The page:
A California group is urging Congress’ deficit-reduction super committee not to cut spending on immigration and customs enforcement, a move it maintains would force states to bear even more of the burden of illegal immigration.
Californians for Population Stabilization (CAPS) said in a statement that the strong enforcement of laws against illegal immigration would actually save the federal government money in the long run and is “one area that should not be cut.”
"We understand that every American has concerns about certain parts of the budget, but the committee must distinguish between those cuts that actually reduce costs, and those that impose costs elsewhere,” said CAPS Chairman Marilyn DeYoung.
DeYoung added enforcement of current laws would also reduce tax expenditures in other parts of the budget associated with providing public services and benefits to illegal immigrants.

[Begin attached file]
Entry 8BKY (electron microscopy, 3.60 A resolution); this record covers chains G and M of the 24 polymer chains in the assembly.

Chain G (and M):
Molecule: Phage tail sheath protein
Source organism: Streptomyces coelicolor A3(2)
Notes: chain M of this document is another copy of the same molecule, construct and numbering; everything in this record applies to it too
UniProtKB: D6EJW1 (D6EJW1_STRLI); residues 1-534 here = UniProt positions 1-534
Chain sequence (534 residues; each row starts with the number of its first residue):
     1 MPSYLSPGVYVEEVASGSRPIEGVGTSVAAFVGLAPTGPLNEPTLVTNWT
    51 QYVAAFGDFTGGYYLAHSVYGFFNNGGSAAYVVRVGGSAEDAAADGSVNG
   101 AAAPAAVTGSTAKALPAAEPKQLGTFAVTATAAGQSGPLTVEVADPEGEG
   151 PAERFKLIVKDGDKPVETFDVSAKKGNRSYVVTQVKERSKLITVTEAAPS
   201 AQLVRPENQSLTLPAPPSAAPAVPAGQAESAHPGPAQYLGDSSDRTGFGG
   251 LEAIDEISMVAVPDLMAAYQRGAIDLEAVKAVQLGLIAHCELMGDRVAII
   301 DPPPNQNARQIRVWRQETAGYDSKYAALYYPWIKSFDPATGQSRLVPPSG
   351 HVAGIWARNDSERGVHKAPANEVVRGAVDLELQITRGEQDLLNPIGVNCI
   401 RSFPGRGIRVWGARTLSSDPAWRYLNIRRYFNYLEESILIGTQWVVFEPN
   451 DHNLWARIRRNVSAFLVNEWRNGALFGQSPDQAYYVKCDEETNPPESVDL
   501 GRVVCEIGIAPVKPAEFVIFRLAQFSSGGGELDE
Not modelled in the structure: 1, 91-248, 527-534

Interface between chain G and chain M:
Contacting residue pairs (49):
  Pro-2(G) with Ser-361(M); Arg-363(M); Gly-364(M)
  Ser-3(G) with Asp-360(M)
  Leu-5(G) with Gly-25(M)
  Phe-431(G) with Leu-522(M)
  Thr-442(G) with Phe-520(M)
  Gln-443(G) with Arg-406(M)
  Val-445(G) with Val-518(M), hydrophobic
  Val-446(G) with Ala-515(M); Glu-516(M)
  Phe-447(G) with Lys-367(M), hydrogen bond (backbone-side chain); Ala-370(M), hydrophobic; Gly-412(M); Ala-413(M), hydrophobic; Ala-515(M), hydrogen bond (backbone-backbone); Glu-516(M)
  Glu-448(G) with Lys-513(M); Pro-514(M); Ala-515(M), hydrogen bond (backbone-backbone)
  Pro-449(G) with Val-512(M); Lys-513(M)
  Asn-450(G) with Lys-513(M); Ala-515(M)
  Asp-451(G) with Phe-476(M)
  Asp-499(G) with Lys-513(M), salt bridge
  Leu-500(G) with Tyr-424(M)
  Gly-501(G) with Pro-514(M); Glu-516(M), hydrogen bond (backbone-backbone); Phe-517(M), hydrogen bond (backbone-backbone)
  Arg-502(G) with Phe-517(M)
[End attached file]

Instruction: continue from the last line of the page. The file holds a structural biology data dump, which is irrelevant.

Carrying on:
“Immigration enforcement makes sense for our budget, our economy, and our national security,” she said.
The committee has been charged with recommending at least $1.2 trillion in across the board budget cuts over 10 years. Those cuts will be triggered automatically if it does not act by November.
DeYoung noted that the Immigration and Customs Enforcement budget now stands at $5.82 billion, and the Customs and Border Protection budget is $11.84 billion.
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